Prior to the Minister of Justice and Correctional Services directive, which was issued late on the evening of the 26th March 2020, there was little clarity on the legal position regarding parents’ rights to care and contact of their children during the lockdown as pronounced by our President.
Many parents were left in state of confusion as to how they were to exercise their rights and comply with their co-parenting arrangements (made an order of court) without contravening the regulations gazetted on the 25th March 2020. The regulation does not expressly prevent children moving between the respective parents, but it does restrict the movement of every person, confining them to their place of residence unless under reasonable circumstances as set out therein.
On the 25th March 2020, The Minister of Social Development, Lindiwe Zulu, issued a statement to the effect which, inter alia, suspends the contact and visitation rights of parents over the course of the lockdown. The Minister has requested that children remain with the primary custodian parent and should only be moved under exceptional circumstances. Unfortunately, these exceptional circumstances were not defined. Despite Minister Zulu’s statement, which in my opinion was not absolute, the legal position remained unclear.
Parents have been flooding Legal Practitioners and Government officials with queries on the abovementioned issue which placed immense pressure on the latter to provide clarity thereon.
Late last night, The Minister of Justice and Correctional Services, Ronald Lamola, issued a directive regulating the ‘arrangements where a child is to move from parent to another in terms of a parenting plan must be attended to’. However many Legal Academics and Advocates are of the opinion that this does exempt divorced or separated parents from the lockdown restrictions, imposed by The Minister for Cooperative Governance and Traditional Affairs (COGTA) under the Disaster Management Act, in order to honour their co-parenting arrangements.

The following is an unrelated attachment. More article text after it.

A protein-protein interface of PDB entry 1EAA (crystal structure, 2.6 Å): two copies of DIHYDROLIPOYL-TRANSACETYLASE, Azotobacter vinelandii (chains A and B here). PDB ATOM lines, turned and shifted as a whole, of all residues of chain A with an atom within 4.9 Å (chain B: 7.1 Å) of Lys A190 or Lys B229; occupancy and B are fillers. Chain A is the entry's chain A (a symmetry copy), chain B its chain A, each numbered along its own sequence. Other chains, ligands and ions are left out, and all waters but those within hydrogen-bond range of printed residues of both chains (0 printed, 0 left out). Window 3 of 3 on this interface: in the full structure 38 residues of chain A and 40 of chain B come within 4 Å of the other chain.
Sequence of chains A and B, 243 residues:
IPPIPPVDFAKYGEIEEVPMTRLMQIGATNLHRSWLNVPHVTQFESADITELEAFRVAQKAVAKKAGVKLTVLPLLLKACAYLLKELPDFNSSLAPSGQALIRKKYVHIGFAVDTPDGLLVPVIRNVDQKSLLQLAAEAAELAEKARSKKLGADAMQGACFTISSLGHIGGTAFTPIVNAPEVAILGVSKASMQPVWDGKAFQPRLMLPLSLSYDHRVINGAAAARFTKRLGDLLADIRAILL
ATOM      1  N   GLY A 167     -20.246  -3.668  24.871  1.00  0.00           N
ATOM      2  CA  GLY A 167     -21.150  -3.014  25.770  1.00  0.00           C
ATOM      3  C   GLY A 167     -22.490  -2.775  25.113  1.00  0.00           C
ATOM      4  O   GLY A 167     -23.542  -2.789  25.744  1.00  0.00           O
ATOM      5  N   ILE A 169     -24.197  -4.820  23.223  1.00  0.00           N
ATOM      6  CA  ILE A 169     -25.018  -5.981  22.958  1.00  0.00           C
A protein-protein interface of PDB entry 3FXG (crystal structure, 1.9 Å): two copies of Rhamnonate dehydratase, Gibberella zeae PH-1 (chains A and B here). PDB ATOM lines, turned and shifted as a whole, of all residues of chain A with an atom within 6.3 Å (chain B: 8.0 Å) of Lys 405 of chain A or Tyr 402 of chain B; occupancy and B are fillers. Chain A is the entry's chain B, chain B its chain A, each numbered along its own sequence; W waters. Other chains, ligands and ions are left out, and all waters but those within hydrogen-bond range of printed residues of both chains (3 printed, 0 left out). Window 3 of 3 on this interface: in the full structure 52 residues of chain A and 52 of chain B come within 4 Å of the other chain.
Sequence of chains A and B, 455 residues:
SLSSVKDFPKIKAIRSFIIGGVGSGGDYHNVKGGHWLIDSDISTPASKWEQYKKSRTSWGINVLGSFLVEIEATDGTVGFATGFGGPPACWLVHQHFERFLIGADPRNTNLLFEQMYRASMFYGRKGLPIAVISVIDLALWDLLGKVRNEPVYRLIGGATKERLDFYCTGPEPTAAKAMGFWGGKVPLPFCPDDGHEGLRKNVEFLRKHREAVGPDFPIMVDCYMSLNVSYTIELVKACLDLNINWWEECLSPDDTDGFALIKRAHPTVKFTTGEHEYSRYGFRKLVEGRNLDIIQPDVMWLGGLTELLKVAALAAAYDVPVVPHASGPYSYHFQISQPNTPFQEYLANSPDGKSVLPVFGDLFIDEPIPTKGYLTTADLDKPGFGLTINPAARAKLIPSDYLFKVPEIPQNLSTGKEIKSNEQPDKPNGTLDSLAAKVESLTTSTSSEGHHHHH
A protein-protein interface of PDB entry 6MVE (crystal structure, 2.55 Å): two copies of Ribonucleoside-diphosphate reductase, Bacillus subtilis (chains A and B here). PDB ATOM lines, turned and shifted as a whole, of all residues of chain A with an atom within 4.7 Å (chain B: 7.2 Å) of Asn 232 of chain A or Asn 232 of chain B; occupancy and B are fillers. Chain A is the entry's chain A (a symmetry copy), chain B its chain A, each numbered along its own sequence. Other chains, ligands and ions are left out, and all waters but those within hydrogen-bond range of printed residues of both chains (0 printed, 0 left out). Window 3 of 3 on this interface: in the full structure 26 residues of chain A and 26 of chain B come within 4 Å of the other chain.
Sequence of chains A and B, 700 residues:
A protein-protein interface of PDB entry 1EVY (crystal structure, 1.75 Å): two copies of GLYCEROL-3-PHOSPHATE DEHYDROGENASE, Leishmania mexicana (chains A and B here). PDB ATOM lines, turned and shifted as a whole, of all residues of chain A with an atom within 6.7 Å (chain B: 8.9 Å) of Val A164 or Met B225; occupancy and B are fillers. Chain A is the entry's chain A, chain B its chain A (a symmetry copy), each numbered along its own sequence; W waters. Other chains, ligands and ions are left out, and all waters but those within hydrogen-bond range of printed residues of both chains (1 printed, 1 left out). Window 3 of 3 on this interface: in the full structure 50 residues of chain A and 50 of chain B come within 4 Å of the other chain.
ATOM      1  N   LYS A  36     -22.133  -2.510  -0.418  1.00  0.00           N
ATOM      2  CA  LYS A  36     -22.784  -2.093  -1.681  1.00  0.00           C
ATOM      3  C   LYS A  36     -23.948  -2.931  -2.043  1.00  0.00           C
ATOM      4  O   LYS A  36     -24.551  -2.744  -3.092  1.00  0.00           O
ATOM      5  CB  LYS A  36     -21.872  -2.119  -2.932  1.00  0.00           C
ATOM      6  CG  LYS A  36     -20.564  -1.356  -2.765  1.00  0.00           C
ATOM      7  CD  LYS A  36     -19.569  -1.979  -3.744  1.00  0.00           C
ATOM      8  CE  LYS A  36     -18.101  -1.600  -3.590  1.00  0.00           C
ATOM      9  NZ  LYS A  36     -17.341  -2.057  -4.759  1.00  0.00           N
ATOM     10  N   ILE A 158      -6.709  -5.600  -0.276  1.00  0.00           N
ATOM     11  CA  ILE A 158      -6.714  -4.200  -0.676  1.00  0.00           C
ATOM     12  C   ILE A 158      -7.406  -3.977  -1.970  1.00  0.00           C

Thus, as it stands, the legal position remains unclear. To caution against contravening the law, it is suggested that parents communicate with one another in terms of reasonable virtual contact arrangements. As previously suggested, parents can utilize the common modes of communication such as WhatsApp video calling, Skype, Facetime etc. to communicate with their children during the lockdown period.
It is statutory law that the children’s best interest is of paramount importance and therefore their wellbeing should be at the forefront while this situation prevails as a way of ensuring that the virus does not spread unnecessarily.
Should parents feel more comfortable having a written arrangement regulating their rights and responsibilities for the 21 day lockdown, our offices are more than happy to assist.
We maintain that this is a developing story and that the Minister may at any time release a directive in this regard and the situation could change.
We will keep you updated!